I have always been impacted by the verse in Deuteronomy 8. Remember how Moses said to Israel on the shores of the Jordan across from Jericho, “And you shall remember that the Lord your God led you all the way these forty years in the wilderness, to humble you and test you, to know what was in your heart, whether you would keep his commandments or not” (Dt 8:2).
You recall how the desert wanderings began because of the rebellion of Israel (Check out Numbers 13-14). So, by this time, all those who had complained against God had died. They had suffered the penalty they had pronounced over themselves. So, now it is their children, grandchildren and great grandchildren to whom Moses speaks. He invites them to remember the humbling test of the wilderness to show what was in their hearts.
It took forty years of humbling for them, so perhaps, I can expect the same in my life. Years of being humbled and tested to see exactly what is in my own heart and how to bring that heart into alignment with God’s.
I was struck anew with this Saturday with a simple home repair project.
First, you need to know, I am no handyman. That gene missed me entirely and landed firmly in both my bothers. But still, I’d prefer to attempt to fix simple things rather than pay someone to fix them. So, when the kitchen faucet was leaking, I took it on.
I found a YouTube with a similar type of faucet before I did a thing. I turned off the water under the sink. Then, removed the cap hiding the hole for the hex-key allen wrench to remove handle. Yes, I have a set of allen wrenches!
This went well. I then unscrewed the cover exposing the cartridge. I removed the cartridge and saw a flow of water still beneath it. Without the cartridge seated there, that flow began to leak through the base of the faucet and drip into the cabinet below. I was perplexed by this.
I tightened again all the handles beneath the sink. All were ratcheted down. Yet still water ran. I grabbed towels then a bucket. I still needed to run to the hardware store to get the replacement cartridge. It was about then my heart was exposed, right there in the kitchen. “I hate these projects!” I shouted. I was so frustrated and angry.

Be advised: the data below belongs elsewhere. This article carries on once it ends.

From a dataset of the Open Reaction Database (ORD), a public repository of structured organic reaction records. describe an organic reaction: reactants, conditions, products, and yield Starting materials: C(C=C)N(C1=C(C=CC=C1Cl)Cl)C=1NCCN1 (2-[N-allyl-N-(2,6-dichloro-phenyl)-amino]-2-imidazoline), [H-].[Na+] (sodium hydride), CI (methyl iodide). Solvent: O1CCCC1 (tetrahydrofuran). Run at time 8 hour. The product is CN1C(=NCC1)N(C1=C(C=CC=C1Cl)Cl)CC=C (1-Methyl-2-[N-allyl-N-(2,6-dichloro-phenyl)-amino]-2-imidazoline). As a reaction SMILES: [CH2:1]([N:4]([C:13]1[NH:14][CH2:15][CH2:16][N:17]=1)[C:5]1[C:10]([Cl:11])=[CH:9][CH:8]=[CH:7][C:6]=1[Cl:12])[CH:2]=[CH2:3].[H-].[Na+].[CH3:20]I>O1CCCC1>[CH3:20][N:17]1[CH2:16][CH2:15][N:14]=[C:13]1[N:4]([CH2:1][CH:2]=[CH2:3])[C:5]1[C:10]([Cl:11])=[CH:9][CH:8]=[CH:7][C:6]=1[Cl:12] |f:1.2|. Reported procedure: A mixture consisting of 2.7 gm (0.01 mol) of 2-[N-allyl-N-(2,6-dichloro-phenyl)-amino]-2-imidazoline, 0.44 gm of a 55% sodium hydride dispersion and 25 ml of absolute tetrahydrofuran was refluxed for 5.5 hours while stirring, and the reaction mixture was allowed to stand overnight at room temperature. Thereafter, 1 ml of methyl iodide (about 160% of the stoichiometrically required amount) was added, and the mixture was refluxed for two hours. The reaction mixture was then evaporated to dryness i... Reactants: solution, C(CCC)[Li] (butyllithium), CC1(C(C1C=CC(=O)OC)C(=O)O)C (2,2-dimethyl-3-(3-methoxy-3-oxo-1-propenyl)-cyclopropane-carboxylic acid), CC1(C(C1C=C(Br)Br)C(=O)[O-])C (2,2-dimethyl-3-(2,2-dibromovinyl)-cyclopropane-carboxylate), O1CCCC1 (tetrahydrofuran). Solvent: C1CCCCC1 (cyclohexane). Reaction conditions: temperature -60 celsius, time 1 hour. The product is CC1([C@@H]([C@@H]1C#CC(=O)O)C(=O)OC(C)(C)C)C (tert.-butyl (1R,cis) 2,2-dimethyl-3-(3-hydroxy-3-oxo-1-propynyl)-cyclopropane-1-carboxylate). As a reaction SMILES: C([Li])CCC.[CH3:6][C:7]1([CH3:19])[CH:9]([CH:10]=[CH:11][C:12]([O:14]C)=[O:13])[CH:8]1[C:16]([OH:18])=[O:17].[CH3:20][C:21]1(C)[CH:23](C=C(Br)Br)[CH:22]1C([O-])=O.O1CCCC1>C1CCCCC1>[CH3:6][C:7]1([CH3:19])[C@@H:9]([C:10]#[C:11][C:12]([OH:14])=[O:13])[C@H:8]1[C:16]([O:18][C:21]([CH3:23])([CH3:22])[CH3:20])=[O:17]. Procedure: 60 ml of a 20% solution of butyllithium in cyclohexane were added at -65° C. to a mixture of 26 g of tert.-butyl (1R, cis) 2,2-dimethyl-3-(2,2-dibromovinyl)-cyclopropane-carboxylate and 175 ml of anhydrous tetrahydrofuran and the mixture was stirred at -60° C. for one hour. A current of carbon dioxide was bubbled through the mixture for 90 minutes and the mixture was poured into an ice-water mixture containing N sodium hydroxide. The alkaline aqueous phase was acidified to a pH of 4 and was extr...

It doesn’t take snakes and a wilderness hike to expose my heart, just a leaky faucet! Unbelief is never far behind emotion. I then began the narrative against myself, “You cannot do a thing, Shimer!”
But I was wrong about that.
I went to the hardware store and, my first miracle, they had the replacement part. I came home. My bucket had not overflowed in the meanwhile! I celebrated this second miracle. I reassembled the faucet and turned on the water. I was shocked when this stopped the leak! Yep, my third miracle: it was repaired. I didn’t believe it would last, so waited to celebrate. But it has lasted.
It takes so little to access the heart in life. Perhaps every long red light, slow line in a store, delay while waiting on hold, home improvement project gone south, car repair issue, etc. are all simply little deserts, little opportunities for our true colors, the guts of our lives to be brought into the light. Then, we can see our hearts and repent of what needs repenting. And God can see our hearts and smile as we struggle with the little stuff to be strengthened for the greater things.
A tree is strengthened not by calm weather but by the storms. The storms strengthen roots, trunk, limbs and branches. Perhaps the same is true in our lives. Even those little storms, the faucets in life, God, the great economizer, uses all of it in order for us to become people who exhibit Him in this life more fully.
What’s God been using in your life recently?